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117 years Strong…and Counting!This all-new edition, which follows the Boston Marathon into the 21st century and through the tragedy of the 2013 race, is a colorful and moving portrait of what it feels like to run the world's oldest annual marathon, escorting the reader through the past, present, and bright future of the race.26.2 Miles to Boston is a rich, vibrant, and inspiring history of the Boston Marathon and of the men and women of varying abilities whose struggles and triumphs have colored this historic ...
117 years Strong…and Counting!This all-new edition, which follows the Boston Marathon into the 21st century and through the tragedy of the 2013 race, is a colorful and moving portrait of what it feels like to run the world's oldest annual marathon, escorting the reader through the past, present, and bright future of the race.26.2 Miles to Boston is a rich, vibrant, and inspiring history of the Boston Marathon and of the men and women of varying abilities whose struggles and triumphs have colored this historic event for over a century. From suburban Hopkinton, Massachusetts, to the center of metropolitan Boston, the author takes readers through the mile-by-mile sights, sounds, and traditions that make the race what it is.
"A unique look at the event and what it means to the runners." - Boston Athletic Associaton
"26 Miles to Boston is a winner." Bill Rodgers, four-time Boston Marathon winner
"26 Miles to Boston puts you in the race. Mile after mile, my imagery and heart rate moved alonog the Boston Marathon course as I were actually back on it." - Jean Driscoll, eight-time women's wheelchair champion
"The Boston Marathon is the story of America: Pride determination and sacrifice. After running 26.2 miles you see life and yourself differently. You feel part of American history. Michael Connelly captures that spirit." Ray Flynn, former Boston Mayor and Ambassador to the Holy See
Praise for the previous edition:
"26 Miles to Boston puts you in the race. Mile after mile, my imagery and heart rate moved along the Boston Marathon course as I were actually back on it." - Jean Driscoll, eight-time women's wheelchair champion
Posted April 16, 2014
5 of 5 stars (outstanding)
The Boston Marathon is considered THE premier event that runners of all abilities set as a goal – if he or she can complete Boston, then that is one of the top achievements one can complete. There is a lot of interesting history along the course of this road race, and this race is chronicled in a terrific book by Michael Connelly.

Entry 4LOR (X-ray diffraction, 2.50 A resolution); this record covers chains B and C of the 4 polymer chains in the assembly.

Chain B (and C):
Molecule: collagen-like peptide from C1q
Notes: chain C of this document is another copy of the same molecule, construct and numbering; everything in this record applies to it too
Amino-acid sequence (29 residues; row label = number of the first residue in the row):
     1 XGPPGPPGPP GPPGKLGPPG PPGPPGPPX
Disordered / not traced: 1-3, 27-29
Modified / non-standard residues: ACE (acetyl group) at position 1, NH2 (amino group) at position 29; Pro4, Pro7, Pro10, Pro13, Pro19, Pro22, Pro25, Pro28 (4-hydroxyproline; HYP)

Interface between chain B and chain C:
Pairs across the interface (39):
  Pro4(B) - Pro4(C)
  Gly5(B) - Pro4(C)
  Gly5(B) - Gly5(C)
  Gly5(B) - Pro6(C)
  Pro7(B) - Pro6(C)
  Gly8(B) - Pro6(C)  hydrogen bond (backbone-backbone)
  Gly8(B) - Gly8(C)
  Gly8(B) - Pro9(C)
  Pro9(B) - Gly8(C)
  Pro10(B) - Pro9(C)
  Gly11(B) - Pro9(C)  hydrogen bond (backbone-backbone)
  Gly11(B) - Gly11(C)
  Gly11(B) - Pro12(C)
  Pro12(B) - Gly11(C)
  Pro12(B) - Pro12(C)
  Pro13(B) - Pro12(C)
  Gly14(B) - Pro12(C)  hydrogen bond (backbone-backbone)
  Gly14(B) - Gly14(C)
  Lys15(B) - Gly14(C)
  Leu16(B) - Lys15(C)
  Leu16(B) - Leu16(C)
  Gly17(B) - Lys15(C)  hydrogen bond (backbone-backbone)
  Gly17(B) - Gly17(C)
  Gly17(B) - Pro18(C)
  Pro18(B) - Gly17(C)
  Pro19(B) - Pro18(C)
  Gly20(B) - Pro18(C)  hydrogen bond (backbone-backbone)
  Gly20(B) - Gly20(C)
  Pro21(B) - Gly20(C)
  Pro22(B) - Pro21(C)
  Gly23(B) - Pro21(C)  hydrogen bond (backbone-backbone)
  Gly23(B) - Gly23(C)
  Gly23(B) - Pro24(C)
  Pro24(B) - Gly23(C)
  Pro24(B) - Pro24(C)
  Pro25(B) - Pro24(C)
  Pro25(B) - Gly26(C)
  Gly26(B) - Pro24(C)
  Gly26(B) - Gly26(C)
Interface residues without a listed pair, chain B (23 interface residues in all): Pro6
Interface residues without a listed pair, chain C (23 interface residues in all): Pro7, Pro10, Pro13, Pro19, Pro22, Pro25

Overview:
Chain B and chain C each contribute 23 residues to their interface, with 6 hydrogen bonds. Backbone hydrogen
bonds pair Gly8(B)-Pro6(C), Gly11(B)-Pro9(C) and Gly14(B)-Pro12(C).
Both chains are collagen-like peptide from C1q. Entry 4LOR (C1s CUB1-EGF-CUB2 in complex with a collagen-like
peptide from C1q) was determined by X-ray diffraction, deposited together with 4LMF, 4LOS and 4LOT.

However, there is an interesting twist to this book in that Connelly does not give a chronological history of the race. Instead, he follows the course from Hopkinton to Boston, with each chapter covering one mile of the course. The last two chapters cover the last 385 yards of the race (the extra distance added to a marathon race) but in two different ways. One of the chapters tells of the stories of exhaustion, exhilaration and agony that runners have once they view the finish line. The other chapter on this portion is about the 2013 bombing and the stories that runners, spectators, responders and race officials have about those terrifying minutes.
In each chapter, he describes the terrain, turns and atmosphere of the mile. The reader feels the agony of climbing Heartbreak Hill on Mile 20, the ear-splitting screams of encouragement from the women of Wellesley College on Mile 12 and the drop-off of 165 feet as the runners move onto the town of Ashland in Mile 2. By describing these and other unique features of the course, the reader feels like he or she is traveling along the course and can imagine how the runners must feel while traversing that mile.
Of course, the book wouldn’t be complete without stories about the runners themselves, and there are plenty that are interspersed in each chapter along with the course description. These stories cover the entire 117 years of the event and include some of the best-known runners from Boston Marathon lore. There is seven-time champion Clarence Demar, whose story of running is told in Mile 2. John “The Elder” Kelley, one of the more popular runners to ever run the event, has a very good story of trying to bait another runner when battling for the lead in Mile 6.
The thrilling finish in 1982 between Alberto Salazar and Dick Beardsley is also replayed in Mile 6. Not every story told necessarily takes place at that point on the course, but they all are woven together in the chapters seamlessly. Readers will be able to still follow the course, but will at the same time have their emotions tested as the stories are mixtures of joy, heartbreak, sadness and redemption.
In short, everything that makes a runner want to get out and put one foot in front of the other is captured in this book and it makes for a terrific read for runners, spectators or anyone who just is interested in this annual event.
Did I skim?
Pace of the book:
Very good. The format aided in making this a faster read, although it wasn’t too fast with the insertion of personal stories in the middle of the description of the terrain and makeup of the particular mile.
Do I recommend?
Yes. Whether the reader is a runner, is interested in the history of the Boston Marathon or enjoys personal stories of triumph, this book will be a fine choice.
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